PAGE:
"I've already talked to Coach (Garcia) and congratulated him; one of the first calls that I made. Just a tremendous, tremendous accomplishment. ... I think every team he played in the state tournament was held below their scoring average. So he won it on the defensive end of the court, which made me very, very excited."

On what happened at Georgia Tech (Gregory was dismissed after posting a 76-86 record in five seasons):
"I feel good because I went through and learned and was able to navigate through a three-year NCAA probation, through APR problems, through our conference realignment that wasn't one or two teams, it was four top-25 teams. I felt great about the culture that we built, the competitive resiliency that we built. ... Was I disappointed? Yeah. Because I thought that's exactly what we wanted to do, but I'm fully aware of the business side of things as well."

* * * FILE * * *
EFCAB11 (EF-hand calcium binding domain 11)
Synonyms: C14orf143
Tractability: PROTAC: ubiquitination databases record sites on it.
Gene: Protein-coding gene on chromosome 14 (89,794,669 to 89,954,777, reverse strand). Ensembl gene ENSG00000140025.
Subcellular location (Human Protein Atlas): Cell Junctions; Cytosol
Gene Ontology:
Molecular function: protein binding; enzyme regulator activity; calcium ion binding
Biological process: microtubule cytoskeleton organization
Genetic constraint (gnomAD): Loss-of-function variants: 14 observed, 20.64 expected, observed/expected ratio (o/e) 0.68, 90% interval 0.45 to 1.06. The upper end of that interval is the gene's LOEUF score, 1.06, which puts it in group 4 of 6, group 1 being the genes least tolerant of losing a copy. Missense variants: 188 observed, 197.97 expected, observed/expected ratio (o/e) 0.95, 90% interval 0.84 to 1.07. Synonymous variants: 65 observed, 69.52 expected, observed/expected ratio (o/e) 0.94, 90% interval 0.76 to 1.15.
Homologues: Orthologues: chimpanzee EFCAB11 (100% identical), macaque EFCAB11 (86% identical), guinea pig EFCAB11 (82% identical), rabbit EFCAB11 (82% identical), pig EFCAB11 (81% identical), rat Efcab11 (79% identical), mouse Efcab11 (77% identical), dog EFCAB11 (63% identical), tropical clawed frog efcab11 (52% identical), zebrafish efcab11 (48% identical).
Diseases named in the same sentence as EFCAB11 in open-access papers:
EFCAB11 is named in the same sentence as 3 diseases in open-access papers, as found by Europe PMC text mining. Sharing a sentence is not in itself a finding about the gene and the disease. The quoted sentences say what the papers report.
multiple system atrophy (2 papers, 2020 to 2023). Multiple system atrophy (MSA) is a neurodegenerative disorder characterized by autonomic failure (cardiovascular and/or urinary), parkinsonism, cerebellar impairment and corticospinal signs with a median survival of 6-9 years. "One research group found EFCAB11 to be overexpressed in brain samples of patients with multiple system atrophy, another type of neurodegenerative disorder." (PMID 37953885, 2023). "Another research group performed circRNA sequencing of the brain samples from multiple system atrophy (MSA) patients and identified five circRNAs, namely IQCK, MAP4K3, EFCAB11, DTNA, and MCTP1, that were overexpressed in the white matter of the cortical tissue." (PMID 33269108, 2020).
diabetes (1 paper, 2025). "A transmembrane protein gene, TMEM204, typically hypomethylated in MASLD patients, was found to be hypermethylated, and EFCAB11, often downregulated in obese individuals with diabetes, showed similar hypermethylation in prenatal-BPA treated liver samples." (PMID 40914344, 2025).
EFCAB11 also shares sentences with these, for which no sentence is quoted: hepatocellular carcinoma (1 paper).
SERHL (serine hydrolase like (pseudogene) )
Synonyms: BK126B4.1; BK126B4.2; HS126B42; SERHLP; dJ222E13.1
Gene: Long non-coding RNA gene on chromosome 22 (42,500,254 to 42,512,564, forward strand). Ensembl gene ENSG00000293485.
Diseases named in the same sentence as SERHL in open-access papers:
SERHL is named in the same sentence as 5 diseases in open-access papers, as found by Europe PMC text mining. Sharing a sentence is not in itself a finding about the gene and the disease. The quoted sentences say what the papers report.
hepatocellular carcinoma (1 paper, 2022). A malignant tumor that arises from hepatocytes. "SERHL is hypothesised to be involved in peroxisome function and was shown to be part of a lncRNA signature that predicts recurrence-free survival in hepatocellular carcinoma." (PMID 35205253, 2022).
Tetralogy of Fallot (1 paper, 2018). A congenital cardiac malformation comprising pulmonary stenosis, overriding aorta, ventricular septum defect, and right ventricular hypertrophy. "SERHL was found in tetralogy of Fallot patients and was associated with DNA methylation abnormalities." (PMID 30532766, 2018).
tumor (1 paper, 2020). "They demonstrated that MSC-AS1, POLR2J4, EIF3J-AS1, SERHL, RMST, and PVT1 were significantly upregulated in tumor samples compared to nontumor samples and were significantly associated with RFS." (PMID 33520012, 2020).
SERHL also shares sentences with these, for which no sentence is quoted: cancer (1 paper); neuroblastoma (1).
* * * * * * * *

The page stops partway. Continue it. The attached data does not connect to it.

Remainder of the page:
On the influence of Michigan State coach Tom Izzo in his life:
"There's nothing I do in this profession, and probably to be honest with you, nothing I do in my life that I don't make two calls: one to my dad and the other to Coach Izzo. ... (Izzo) thought this was a special opportunity. One of the things I think he talked about was just the positive belief that you have to have when you face a challenge like we face. He felt that the opportunity, the situation, the infrastructure...he was excited for me."

On the job Murry Bartow did as Bulls interim coach (an outside chance remains that Bartow will remain on staff in some capacity).
"I've known Murry Bartow now for 20 years. He did a tremendous job under difficult situations, and I could only feel for him as he was going through it."

Full Story